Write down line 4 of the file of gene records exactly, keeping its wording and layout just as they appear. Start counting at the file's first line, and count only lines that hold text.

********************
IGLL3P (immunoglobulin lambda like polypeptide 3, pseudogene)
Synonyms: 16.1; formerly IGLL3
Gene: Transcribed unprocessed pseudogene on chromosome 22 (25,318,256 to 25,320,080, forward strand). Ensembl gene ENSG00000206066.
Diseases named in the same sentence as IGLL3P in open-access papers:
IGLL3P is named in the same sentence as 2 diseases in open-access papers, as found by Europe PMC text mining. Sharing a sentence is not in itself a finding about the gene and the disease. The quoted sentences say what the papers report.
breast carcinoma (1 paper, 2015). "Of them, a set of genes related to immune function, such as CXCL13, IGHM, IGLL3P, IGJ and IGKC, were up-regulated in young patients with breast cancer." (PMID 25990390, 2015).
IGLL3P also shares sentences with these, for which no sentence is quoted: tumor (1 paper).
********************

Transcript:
Diseases named in the same sentence as IGLL3P in open-access papers: